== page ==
Compatibility module for OCaml standard library

Stdcompat is a compatibility layer allowing programs to use some
recent additions to the OCaml standard library while preserving the
ability to be compiled on former versions of OCaml.

The Stdcompat API is not intended to be stable, but there will be
efforts to allow future versions of Stdcompat to be compiled on a
large range of versions of OCaml: Stdcompat should compile (at least)
on every version of OCaml from 3.08 (included).

The module Stdcompat provides some definitions for values and
types introduced in recent versions of the standard library. These
definitions are just aliases to the matching definition of the standard
library if the latter is recent enough. Otherwise, the module
Stdcompat provides an alternative implementation.

The signature of Stdcompat follows the signature of the standard library.
All the modules are defined as sub-modules of Stdcompat.Stdlib, such as
Stdcompat.Stdlib.Pervasives, Stdcompat.Stdlib.List, etc. The module
Stdcompat.Stdlib.Pervasives is included in Stdcompat.Stdlib, and
the module Stdcompat.Stdlib is included in Stdcompat itself.
For instance, the function
Stdcompat.really_input_string is an alias for
which is an alias for Stdcompat.Stdlib.Pervasives.really_input_string,
which is itself an alias for
Pervasives.really_input_string when the version of the OCaml
compiler is above 4.02.0, or an alternative definition otherwise.

The types Stdcompat.bytes and Stdcompat.floatarray are aliases
to the built-in ones is the latter are available (above 4.02.0 for
bytes and above 4.06.0 for floatarray), and are aliases to
string and float array respectively otherwise.

Sub-modules match the names of the standard library modules. For
instance, Stdcompat.List.find_opt is an alias for
List.find_opt on 4.05.0 and above, or an alternative definition
otherwise. Definitions from the standard library are reexported so that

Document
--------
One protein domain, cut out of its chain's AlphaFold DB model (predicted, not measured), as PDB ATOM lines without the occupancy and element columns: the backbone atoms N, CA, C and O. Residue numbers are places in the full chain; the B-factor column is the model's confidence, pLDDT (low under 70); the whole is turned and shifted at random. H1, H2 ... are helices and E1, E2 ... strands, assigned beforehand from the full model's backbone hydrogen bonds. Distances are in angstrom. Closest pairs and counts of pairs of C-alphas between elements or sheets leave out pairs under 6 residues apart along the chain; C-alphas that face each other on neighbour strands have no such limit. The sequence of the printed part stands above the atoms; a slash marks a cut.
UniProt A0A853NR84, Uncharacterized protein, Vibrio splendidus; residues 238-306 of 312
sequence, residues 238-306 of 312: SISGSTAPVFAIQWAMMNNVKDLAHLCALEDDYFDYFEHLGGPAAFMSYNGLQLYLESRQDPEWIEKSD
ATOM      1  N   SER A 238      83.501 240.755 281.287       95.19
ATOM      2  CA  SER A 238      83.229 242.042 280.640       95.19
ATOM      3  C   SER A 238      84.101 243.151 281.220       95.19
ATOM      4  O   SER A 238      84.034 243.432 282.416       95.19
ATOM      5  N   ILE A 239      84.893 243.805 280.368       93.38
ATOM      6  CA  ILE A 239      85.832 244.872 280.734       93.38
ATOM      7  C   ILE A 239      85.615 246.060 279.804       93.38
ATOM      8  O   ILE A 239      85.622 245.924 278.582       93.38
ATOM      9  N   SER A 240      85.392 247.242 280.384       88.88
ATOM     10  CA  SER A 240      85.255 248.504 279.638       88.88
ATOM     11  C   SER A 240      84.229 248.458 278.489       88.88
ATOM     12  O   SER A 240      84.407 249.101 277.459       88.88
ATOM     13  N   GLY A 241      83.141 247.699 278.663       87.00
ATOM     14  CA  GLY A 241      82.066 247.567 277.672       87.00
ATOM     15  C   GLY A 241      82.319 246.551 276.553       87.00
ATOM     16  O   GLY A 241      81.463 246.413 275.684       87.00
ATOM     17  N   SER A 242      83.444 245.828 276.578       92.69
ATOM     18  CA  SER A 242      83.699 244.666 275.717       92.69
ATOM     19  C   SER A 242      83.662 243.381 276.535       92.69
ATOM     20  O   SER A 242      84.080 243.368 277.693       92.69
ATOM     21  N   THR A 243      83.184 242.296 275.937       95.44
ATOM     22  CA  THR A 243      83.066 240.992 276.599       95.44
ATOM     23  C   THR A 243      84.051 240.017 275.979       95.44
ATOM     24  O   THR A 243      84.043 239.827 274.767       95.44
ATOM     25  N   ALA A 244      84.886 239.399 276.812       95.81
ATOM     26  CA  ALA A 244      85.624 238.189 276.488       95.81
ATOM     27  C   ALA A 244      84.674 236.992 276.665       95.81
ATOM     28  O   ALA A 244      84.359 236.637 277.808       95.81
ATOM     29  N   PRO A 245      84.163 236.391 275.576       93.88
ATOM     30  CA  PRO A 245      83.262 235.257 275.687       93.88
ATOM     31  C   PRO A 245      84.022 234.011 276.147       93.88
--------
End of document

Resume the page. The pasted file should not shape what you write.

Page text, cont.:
Stdcompat can be open without hiding unchanged definitions.

Functors Set.Make, Map.Make, Hashtbl.Make, Weak.Make
are redefined to provide the additional definitions appeared on recent
OCaml releases.

If Pervasives.result, Uchar.t and/or Seq.t are not
provided by the standard library and if the compatibility packages
result, uchar, and/or seq are available via ocamlfind,
then the types Stdcompat.Pervasives.result, Stdcompat.Uchar.t
and Stdcompat.Seq.t are defined as alias to the types defined in
those packages (these packages should then appear before Stdcompat
in the linking chain).

Some redefinitions access to the internal representation of
the data structures when they are abstracted: it is the case for
Hashtbl.filter_map_inplace, Hashtbl.stats, Stack.fold,
Pure (but less efficient) implementations are available by configuring
Stdcompat with ./configure --disable-magic.

Redefinitions cannot even guarantee some security fixes: for instance,
seeds and randomization are ignored with Hashtbl prior to 4.00.0.

See the generated documentation (in doc/) for available

Configure and install

Execute make -f Makefile.bootstrap first, to generate the files
configure, and others.

Then execute ./configure (or ./configure --disable-magic to use
the pure and less efficient implementation).

Then execute make and make install.

Windows support

stdcompat can be used on Windows, both with Cygwin and with
Microsoft Visual Studio port.

The build system relies on autoconf, automake and make,
therefore the easiest way to compile stdcompat is to use Cygwin
for compiling, with the same environment as for compiling OCaml:

  • cl.exe should be in PATH: for instance, with Microsoft
    Visual Studio 2017 Community, the PATH can be initialized with
    "C:\Program Files (x86)\Microsoft Visual Studio\2017\Community\VC\Auxiliary\Build\vcvars64.bat";

  • eval $(<ocaml-source-tree>/tools/msvs-promote-path)"
    should have been executed, so that the command link.exe points
    to the right tool;

  • moreover, ocaml.exe, ocamlc.exe, etc., should be in PATH.

04 Aug 2022
>= "2.0"
>= "3.07"
Reverse Dependencies